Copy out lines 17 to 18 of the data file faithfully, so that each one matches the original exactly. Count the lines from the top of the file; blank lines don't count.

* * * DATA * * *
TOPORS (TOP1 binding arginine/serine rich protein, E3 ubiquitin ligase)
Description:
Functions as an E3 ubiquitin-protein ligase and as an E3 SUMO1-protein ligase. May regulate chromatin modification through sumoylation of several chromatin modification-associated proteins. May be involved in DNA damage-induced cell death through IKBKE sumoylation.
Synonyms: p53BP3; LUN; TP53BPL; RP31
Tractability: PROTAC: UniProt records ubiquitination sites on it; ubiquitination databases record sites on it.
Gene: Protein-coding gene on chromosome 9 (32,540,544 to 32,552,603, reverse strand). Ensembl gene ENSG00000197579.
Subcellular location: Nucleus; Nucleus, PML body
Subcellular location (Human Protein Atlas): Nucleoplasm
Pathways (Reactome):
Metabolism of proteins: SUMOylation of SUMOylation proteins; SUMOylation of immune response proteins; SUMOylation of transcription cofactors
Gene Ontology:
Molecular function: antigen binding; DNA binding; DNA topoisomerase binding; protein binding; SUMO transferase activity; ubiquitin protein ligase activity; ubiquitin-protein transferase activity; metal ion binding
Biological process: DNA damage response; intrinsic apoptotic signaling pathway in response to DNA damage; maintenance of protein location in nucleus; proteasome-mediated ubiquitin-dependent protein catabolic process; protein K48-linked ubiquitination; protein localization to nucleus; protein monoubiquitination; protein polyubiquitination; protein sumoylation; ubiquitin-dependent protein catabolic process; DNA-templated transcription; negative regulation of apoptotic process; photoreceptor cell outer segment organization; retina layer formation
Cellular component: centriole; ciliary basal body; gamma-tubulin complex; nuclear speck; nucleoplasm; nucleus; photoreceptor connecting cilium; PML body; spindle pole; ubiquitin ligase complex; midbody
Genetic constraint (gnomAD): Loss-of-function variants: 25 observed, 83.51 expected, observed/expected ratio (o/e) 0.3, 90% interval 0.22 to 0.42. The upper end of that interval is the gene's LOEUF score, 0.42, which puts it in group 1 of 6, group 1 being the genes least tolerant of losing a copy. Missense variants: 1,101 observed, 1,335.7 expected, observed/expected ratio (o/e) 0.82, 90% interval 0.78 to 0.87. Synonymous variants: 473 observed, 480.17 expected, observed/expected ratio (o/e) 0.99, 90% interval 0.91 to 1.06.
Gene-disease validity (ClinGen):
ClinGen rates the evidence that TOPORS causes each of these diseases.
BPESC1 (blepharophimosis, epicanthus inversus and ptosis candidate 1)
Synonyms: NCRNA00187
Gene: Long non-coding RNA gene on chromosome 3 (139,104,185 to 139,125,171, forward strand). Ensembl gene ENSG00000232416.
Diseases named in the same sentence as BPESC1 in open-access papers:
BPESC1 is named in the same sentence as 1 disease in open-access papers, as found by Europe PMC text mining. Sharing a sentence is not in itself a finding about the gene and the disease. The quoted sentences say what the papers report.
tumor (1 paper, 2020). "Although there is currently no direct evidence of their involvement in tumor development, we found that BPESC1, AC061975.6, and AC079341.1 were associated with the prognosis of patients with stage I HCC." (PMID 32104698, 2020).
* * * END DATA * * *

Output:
ClinGen rates the evidence that TOPORS causes each of these diseases.
BPESC1 (blepharophimosis, epicanthus inversus and ptosis candidate 1)